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Nine years ago, Oculus raised $2.5 million on Kickstarter. Two short years later, they were acquired by Facebook for a whopping $2 billion. Today, not only are its headsets featured prominently in every holiday gift guide, the company has forever transformed the virtual reality landscape.
But how exactly did Oculus grow from a crowdfunding sensation into a mass-market consumer brand so quickly? And what can other brands learn about keeping engagement and interest high after initial buzz and excitement dwindles? (Or, in Oculus’s case, when your acquisition faces widespread backlash.) Consider this everything you need to know about Oculus’s meteoric rise.
As a 15-year-old, Palmer Luckey was captivated by the idea of virtual reality. In his free time, he collected early VR headsets from the ‘80s and ‘90s, amassing a worthy collection from government auctions and industry liquidation sales. It was then that Luckey was inspired to build his own — or at least attempt to.
Then, a fateful encounter. In a forum dedicated to his beloved interest, Luckey found himself chatting with John Carmack, the renowned lead programmer of popular games including Doom, Wolfenstein 3D, and Quake.
Carmack, who also had a deep interest in VR headsets, was impressed by Luckey’s duct-taped prototypes. A few months later, Carmack would demo these same prototypes at E3, one of the biggest trade events for the gaming industry. This attracted significant attention — people’s excitement toward Luckey and Carmack’s new virtual reality project mounted in online forums. Within weeks, Luckey dropped out of college to officially launch his VR company, OculusVR.
Encouraged by the hype at E3, the duo launched Oculus Rift on Kickstarter in August 2012, promising a VR experience unlike any other. Mind you, they weren’t pitching a polished and refined headset. In fact, the specs weren’t great, and the design was chunky. Still, VR enthusiasts and game developers were impressed by their ambitious plans to revive an industry where so many have failed. Within 24 hours, the project exceeded its $250,000 funding goal. By the end of its Kickstarter campaign, Oculus had raised $2.4 million.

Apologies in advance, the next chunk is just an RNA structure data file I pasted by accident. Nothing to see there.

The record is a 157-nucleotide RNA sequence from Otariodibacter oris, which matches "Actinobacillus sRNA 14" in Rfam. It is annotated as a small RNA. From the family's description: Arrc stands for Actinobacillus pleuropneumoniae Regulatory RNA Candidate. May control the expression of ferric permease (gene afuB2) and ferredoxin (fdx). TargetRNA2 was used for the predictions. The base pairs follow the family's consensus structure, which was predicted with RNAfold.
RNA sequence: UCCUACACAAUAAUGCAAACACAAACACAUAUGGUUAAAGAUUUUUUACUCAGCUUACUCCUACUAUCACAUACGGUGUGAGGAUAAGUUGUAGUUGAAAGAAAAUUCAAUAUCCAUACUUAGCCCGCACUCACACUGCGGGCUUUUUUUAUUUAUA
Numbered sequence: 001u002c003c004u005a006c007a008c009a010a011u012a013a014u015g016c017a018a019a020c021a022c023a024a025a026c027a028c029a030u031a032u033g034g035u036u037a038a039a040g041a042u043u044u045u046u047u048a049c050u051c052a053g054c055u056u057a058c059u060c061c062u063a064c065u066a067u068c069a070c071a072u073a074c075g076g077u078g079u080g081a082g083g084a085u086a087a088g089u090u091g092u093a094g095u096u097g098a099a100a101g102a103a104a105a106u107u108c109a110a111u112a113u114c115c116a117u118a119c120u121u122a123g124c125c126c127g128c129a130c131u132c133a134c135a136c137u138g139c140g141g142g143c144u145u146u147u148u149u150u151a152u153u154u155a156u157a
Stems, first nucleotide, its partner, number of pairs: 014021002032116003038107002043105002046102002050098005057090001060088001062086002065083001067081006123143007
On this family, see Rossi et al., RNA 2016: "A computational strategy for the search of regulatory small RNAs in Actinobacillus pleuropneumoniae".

The Oculus Rift DK1, which was what the company shipped out to backers, wasn’t perfect. The headset featured a low-resolution screen, making users feel like they were sitting too close to an old TV. It also lacked positional tracking (sensors to keep tabs on which direction your head is angled), limiting the type of experience that could be delivered. Other users complained that they suffered from motion sickness while using it. Still, this prototype was still better than everything else the industry has seen.
Despite these flaws, Oculus was thriving. The company sold out every single headset they could manufacture — 65,000 in total. Then, they made this strategic choice: Rather than meet the ongoing demand for more Rift DK1s, they would focus on innovating the second iteration of their headset, or what they referred to as a development kit. It was the right call — Rift DK2 was a hit.
Less than a week after its release, their hard work seemingly paid off: Facebook announced it had acquired Oculus for $2 billion. Armed with the tech behemoth’s resources, the company has seen tremendous growth. With an ever-increasing number of games compatible with Oculus devices, there are more than 500 games available in the Oculus Rift Store right now. Meanwhile, its headsets are widely available for mass purchase via every major electronic retailer, including Target, Best Buy, and Walmart.
It’s clear that Oculus’s quest to transform the VR industry is just beginning.
While Mark Zuckerberg, Palmer Luckey, John Carmack, and others on the Oculus team were celebrating the Facebook acquisition, not everyone was happy. In fact, people were outspokenly upset and even angry at the news. After the announcement, Notch, the creators of Minecraft, immediately and publicly canceled its plans to create a version of their game for Oculus Rift. Facebook’s stock dropped by 7%. Some Kickstarter backers withdrew their orders for Rift DK2. Redditers even mourned the death of Oculus.
Overnight, the company went from homegrown indie darling to a subsidiary of a social networking giant that many in the tech industry disliked. To their diehard fans, the sudden identity and branding shift felt like a slap in the face. Rather than focusing on shipping orders, Oculus now had to prioritize keeping customers on their side.
The team wasn’t fettered by the backlash, though. They published three posts reiterating their vision, beliefs, and goals of furthering VR technology and the possibilities that come with that. Meanwhile, Carmack wrote an honest Tweet about how the deal will keep VR and the company from suffering from scaling crises.
Although Oculus has become more integrated with Facebook since then, it remains very much its own brand, with a distinct style, tone and voice, and visual identity.